After an eventful season, the “Mad Men” season finale airs this Sunday. Don Draper might be the star talent of Sterling Cooper Draper Pryce, but Joan, Peggy, Betty, Trudy, Megan, and the rest of the ladies of the show have always intrigued us, and we love their quippy one-liners on life, love, and sex. Check out some of our favorite words of wisdom from the women of “Mad Men” from all the seasons! Read more…
Last night on “Mad Men,” something MAJOR happened, but I am not going to talk about that because I am trying to be respectful of those who do not prioritize TV watching on Sunday night and still haven’t seen the episode. However, I am going to talk about the second major thing that happened on the episode: Sally Draper, my little spirit animal, got her period! Naturally, it happened during the most inconvenient time possible, i.e. on a secret date to the museum with Creepy Neighbor Glen, who debuted a new mustache. Sally was so freaked out that she took a cab all the way home from the city so she could be consoled by mom Betty. Because when a little girl first gets her period, no one else will do but the mom you usually hate.
Sally definitely had it better than poor Sansa Stark, who got her period only a few weeks ago on “Game of Thrones.” Sadly, her own mother is far, far away, and so she had to deal with future mother-in-law Queen Cersei’s version of “womanly wisdom.” Here’s a chart comparing Sally and Sansa’s tumultuous first periods.
“Mad Men” may be almost done for the season, but fret not! Here’s a whole mess of “Mad Men”-inspired Barbie dolls to keep you entertained. No, Mattel hasn’t suddenly sanctioned LSD and sex out of wedlock. Artist Michael Williams of MyLifeInPlastic.com dressed each and every one of these old Barbie and Ken dolls (plus a Skipper doll for Sally!) himself. Their accessories are even funnier than the dolls themselves!
We can’t wait to convert the old Barbie Dream House into Sterling Cooper Draper Pryce and play. We just have one question … where’s Don?! P.S. If you are a few episodes behind, spoiler alerts ahead. [My Life In Plastic]
“Well, everyone knew [Joan's husband] had to go at some point, right? I mean, you can’t rape your wife in the office and not expect to go away. … It was the first time it was mentioned and I think it was a long time coming, for the audience in particular. I think everyone kept thinking he was going to go off to war and die at war. But I think Matt [Weiner] probably had a very good time keeping him around while people were going, ‘What’s going on with this guy?’ [Laughs] And he just kept being there and he just kept coming home! And I would have been disappointed if there wasn’t a moment that the rape, and that instant, wasn’t mentioned. So I found it very satisfying that she finally got to say, ‘You’re not a good man. And you know exactly what I’m talking about.’ And every viewer knows exactly what you’re talking about too, so it’s just this very satisfying moment.”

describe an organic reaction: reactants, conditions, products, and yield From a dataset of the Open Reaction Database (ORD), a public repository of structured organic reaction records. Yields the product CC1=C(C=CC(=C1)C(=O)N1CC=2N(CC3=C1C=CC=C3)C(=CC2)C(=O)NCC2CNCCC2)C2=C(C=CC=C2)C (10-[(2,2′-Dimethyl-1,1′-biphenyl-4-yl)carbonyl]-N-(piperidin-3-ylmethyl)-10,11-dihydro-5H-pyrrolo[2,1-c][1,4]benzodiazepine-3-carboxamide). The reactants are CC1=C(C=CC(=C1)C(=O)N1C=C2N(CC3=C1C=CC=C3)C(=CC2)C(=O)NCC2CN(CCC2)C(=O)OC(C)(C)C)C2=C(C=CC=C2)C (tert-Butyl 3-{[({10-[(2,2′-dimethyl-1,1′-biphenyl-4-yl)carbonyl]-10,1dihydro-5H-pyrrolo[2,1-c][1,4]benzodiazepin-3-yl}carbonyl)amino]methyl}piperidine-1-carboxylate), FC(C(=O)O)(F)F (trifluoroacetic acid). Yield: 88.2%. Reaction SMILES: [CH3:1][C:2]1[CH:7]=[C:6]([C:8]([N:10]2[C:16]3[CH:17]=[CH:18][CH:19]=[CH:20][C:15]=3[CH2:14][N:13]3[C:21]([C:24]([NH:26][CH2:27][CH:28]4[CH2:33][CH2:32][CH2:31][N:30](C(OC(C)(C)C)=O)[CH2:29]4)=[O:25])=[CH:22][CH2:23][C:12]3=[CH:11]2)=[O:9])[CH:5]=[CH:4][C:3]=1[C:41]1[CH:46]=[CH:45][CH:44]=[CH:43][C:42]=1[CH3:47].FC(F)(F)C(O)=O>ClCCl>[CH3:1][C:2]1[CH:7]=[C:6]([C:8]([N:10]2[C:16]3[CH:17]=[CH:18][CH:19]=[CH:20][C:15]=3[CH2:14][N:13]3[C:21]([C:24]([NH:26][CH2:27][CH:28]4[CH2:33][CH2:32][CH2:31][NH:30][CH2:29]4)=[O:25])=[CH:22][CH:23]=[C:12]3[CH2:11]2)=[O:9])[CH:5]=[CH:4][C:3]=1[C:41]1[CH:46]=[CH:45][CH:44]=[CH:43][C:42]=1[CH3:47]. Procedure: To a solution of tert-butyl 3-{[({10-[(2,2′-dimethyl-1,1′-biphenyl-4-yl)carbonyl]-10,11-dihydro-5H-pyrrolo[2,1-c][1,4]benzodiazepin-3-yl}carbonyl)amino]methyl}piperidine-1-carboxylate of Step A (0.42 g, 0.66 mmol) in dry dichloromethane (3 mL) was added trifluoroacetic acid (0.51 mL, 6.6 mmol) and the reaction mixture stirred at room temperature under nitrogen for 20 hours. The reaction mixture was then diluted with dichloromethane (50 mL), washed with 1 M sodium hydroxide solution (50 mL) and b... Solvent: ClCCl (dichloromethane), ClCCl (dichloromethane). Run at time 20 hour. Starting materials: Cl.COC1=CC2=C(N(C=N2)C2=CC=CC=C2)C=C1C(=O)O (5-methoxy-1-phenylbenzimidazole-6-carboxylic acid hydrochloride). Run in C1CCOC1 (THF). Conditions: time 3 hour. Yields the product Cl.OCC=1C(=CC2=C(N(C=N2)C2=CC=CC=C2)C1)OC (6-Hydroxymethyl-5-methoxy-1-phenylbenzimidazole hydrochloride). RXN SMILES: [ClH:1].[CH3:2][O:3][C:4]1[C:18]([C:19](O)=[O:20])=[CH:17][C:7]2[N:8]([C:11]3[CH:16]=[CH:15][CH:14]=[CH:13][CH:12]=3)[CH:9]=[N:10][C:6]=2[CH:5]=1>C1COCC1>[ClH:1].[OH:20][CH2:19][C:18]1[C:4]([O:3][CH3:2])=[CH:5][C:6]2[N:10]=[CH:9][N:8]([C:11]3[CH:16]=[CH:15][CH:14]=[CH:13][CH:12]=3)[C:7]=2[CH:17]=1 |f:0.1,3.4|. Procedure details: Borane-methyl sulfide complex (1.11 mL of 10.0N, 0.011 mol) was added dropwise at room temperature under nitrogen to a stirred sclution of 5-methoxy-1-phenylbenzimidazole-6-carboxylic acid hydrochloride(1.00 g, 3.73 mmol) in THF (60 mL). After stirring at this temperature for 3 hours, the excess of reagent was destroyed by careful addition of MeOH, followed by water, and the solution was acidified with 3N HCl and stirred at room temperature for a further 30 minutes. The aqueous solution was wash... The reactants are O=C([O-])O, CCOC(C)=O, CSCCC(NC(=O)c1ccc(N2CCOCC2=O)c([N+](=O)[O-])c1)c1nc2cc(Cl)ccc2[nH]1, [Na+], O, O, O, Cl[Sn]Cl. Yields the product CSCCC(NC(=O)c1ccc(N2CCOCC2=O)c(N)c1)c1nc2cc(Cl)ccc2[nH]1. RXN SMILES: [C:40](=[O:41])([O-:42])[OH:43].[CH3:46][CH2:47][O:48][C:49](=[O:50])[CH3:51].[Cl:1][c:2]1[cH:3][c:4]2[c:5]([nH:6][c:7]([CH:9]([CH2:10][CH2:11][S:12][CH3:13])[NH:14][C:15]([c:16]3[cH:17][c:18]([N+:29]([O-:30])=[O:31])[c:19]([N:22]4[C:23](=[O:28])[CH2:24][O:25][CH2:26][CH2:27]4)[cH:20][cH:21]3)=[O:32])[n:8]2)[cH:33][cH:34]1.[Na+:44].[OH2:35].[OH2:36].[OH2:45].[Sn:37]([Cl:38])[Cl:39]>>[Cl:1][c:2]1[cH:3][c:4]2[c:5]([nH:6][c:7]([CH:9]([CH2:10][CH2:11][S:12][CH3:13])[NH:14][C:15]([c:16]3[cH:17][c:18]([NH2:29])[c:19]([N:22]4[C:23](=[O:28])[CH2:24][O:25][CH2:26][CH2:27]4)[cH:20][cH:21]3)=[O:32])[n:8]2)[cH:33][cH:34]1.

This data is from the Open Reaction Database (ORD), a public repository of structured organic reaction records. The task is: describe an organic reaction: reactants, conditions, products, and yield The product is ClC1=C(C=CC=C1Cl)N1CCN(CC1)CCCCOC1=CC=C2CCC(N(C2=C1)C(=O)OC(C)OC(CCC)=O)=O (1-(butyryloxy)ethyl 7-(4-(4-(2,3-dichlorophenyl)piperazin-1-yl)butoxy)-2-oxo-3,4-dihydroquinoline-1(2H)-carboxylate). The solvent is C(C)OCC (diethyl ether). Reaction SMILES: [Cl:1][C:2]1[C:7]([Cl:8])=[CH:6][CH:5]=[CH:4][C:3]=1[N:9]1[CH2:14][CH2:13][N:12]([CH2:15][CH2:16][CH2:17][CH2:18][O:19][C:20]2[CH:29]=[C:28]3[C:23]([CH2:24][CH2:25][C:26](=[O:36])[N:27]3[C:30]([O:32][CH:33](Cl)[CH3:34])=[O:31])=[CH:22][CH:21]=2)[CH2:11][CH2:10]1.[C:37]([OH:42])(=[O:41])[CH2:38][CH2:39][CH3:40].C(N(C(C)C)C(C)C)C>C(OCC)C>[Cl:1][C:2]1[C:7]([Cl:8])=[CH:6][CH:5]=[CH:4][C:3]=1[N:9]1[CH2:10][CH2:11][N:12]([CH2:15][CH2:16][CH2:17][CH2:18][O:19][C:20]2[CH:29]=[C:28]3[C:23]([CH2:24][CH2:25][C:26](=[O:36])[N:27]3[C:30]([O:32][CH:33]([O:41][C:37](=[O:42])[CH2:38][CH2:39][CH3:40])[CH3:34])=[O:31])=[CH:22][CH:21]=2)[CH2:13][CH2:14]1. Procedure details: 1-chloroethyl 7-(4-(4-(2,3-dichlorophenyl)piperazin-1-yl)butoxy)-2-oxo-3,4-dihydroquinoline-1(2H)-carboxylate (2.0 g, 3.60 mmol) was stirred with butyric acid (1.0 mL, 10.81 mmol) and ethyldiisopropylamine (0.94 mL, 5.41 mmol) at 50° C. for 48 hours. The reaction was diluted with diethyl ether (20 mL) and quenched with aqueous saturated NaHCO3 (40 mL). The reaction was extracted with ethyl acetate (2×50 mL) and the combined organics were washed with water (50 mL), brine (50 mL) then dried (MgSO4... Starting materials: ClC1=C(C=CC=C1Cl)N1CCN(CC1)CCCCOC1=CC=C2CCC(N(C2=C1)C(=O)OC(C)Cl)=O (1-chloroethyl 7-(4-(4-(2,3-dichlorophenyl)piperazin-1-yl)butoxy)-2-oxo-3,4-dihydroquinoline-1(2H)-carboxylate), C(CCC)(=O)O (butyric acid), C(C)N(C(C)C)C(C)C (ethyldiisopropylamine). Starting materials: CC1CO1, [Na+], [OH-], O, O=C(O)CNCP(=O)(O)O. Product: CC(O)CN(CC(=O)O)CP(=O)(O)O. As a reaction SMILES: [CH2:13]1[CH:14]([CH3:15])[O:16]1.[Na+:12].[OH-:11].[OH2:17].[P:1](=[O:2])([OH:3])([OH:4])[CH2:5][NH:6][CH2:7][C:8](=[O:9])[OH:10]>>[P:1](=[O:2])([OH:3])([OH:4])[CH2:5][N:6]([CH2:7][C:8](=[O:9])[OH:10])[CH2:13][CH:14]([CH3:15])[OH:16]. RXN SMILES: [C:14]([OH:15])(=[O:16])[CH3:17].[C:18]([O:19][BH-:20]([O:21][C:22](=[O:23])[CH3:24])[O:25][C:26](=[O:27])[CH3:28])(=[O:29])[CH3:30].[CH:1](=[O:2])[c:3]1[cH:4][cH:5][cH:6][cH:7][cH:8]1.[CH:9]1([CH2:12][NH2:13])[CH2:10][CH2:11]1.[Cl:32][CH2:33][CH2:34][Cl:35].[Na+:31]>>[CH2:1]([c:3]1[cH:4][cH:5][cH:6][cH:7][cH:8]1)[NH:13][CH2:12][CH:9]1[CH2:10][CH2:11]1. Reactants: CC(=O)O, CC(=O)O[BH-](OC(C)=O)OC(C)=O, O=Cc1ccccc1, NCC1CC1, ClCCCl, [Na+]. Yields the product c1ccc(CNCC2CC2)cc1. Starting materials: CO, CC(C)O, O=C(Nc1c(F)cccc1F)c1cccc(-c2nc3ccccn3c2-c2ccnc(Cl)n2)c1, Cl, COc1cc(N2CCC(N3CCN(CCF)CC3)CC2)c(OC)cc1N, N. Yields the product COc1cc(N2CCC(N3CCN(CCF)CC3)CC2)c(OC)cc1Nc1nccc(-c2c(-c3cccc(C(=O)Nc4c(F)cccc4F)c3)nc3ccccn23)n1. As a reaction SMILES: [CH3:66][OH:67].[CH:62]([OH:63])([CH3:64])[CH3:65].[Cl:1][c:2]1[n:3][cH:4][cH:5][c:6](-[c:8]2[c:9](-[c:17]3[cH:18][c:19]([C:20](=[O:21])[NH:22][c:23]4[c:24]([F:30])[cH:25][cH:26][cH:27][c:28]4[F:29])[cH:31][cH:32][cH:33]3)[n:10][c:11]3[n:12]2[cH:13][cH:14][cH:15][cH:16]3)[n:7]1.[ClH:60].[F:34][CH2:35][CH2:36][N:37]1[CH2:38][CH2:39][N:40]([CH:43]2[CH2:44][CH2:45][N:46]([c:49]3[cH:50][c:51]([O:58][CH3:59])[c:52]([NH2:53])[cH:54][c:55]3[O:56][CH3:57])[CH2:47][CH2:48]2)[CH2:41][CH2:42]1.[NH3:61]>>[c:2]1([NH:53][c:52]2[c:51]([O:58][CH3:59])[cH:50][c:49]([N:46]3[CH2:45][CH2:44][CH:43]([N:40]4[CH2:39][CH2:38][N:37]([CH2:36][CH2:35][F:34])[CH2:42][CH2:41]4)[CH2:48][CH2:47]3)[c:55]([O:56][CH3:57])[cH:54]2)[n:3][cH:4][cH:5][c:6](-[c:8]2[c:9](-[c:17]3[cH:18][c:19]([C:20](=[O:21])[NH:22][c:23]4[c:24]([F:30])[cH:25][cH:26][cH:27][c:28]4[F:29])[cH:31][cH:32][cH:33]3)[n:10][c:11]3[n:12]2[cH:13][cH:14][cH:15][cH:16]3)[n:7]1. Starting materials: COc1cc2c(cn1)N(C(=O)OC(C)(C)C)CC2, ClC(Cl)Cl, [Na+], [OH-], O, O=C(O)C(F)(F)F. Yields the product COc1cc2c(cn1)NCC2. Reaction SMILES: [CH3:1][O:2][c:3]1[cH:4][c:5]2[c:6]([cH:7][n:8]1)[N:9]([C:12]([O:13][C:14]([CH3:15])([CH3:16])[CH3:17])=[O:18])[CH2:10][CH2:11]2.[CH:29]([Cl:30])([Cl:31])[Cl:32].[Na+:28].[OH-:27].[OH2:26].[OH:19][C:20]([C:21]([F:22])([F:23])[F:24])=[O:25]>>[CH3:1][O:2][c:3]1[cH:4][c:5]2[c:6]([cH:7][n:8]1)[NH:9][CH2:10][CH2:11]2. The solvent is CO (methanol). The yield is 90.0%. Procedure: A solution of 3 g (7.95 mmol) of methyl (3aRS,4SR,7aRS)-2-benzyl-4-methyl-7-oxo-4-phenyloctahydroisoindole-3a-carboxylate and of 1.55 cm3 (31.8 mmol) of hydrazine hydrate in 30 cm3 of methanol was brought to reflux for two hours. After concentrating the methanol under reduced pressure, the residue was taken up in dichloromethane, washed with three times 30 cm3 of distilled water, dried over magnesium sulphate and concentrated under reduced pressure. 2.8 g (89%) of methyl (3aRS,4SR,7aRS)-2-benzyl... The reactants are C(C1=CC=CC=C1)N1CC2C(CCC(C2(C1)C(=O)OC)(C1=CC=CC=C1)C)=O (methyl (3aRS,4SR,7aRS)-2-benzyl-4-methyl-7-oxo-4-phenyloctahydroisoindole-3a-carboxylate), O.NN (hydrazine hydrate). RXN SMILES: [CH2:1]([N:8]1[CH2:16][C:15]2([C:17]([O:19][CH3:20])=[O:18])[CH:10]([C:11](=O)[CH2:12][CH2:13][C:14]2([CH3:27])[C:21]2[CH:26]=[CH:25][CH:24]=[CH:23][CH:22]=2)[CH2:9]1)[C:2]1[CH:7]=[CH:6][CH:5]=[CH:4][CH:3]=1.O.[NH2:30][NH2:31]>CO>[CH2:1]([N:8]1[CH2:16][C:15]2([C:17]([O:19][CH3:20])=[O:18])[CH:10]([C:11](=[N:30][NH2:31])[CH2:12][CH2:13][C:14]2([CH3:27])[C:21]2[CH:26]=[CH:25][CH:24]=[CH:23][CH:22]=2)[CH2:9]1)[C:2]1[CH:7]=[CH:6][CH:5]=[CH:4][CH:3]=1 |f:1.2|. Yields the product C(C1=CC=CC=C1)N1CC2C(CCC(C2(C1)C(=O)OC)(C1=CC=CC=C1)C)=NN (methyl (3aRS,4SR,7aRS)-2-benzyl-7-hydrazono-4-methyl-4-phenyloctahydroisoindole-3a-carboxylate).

– Christina Hendricks talks to GQ about Joan Holloway Harris’s soon-to-be-ex douchebag doctor husband, who raped her in season two. There have been more than a few rapes and sexual assaults on “Mad Men,” but Joan’s was probably the most shocking. Not every person saw it as rape because they were engaged, seemingly a happy couple together, and she’s such a sexual woman. Yet Joan clearly didn’t want to have sex inside Don Draper’s office and her then-fiancé forced himself on her anyway, so viewers not only had to confront the fact that Joan’s “perfect man” was not as perfect as we thought, but also that date rape is a thing that happens, including by people you love. [GQ] (Image via AMCtv.com)
Okay, before you tell me I am totally reaching with this one, hear me out. The other day, after watching this week’s episodes of “Mad Men” and “Girls,” I was trolling Tumblr when I came across a post by Jenny Deluxe (who happens to write for The New York Times, so she obvs has a well-trained, journalistic mind) comparing the smile both Peggy Olson and Hannah Horvath displayed at the ends of their episodes. “DAT LOOK ON BOTH THEIR FACES. Mad Girls do it WELL,” Jenny wrote. She was right. A look of smug, gleeful satisfaction capped off both Peggy and Hannah’s episodes. Did they have more in common that I failed to notice before? Indeed! Spirit sisters — Mad Girls! – I tell you! [Jenny Deluxe]